Certainly the most welcome new publication on the architect is The Frank Lloyd Wright Companion by William Allin Storrer, a much expanded version of his useful but rudimentary 1974 handbook The Architecture of Frank Lloyd Wright: A Complete Catalog. In an impressive act of devotion to his subject, Storrer visited every surviving Wright work at least twice. Most of the photographs were taken by him, and he drew or redrew the plans for many of the buildings, a number of which are published here for the first time.
Like so many other books on Wright, this one employs the rather cumbersome square page format that the architect himself favored. Here, however, the equilateral layout works well in accommodating illustrations, plans, and brief texts on individual pages or spreads for each of Wright’s 433 extant structures. (Pfeiffer puts the architect’s career total at 484 completed works in the introduction to his collection.) Throughout the book, helpful graphics explain the development of Wright’s compositional ideas with unusual clarity. This essential catalogue raisonné is a model that ought to be followed for the works of other modern architects.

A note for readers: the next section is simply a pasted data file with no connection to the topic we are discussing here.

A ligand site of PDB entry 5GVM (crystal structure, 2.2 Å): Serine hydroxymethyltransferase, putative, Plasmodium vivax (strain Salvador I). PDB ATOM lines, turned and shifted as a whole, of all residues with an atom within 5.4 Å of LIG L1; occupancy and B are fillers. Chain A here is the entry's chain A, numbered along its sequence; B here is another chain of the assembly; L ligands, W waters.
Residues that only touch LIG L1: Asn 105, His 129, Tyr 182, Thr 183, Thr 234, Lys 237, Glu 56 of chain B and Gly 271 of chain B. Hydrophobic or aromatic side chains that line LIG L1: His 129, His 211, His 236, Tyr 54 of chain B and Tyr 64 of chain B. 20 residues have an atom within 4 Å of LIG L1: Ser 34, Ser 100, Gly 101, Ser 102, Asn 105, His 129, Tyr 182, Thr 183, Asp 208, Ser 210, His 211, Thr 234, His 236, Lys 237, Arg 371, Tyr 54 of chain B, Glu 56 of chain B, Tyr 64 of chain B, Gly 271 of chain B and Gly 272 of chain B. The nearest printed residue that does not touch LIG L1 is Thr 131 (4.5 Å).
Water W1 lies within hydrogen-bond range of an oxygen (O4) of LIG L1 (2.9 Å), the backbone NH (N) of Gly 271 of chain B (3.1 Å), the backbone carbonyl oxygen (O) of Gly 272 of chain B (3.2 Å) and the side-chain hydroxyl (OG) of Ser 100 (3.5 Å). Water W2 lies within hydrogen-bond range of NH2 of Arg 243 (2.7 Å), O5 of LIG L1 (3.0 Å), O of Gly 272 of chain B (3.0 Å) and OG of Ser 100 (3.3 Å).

The rate of Wright publications has increased this season in anticipation of Frank Lloyd Wright: Architect, the long-awaited survey that this spring will fill two floors of the Museum of Modern Art, the only possible architectural answer to the monumental Matisse show held there in 1992–1993. Surprisingly, though Wright’s exhibition history at MOMA has been extensive, it has never before included a full-scale retrospective. The closest thing was Arthur Drexler’s 1962 show of Wright’s drawings, many of them borrowed from the Wright organization, which gave permission no doubt more easily at that time, shortly after the architect’s death, than it would have done earlier or later.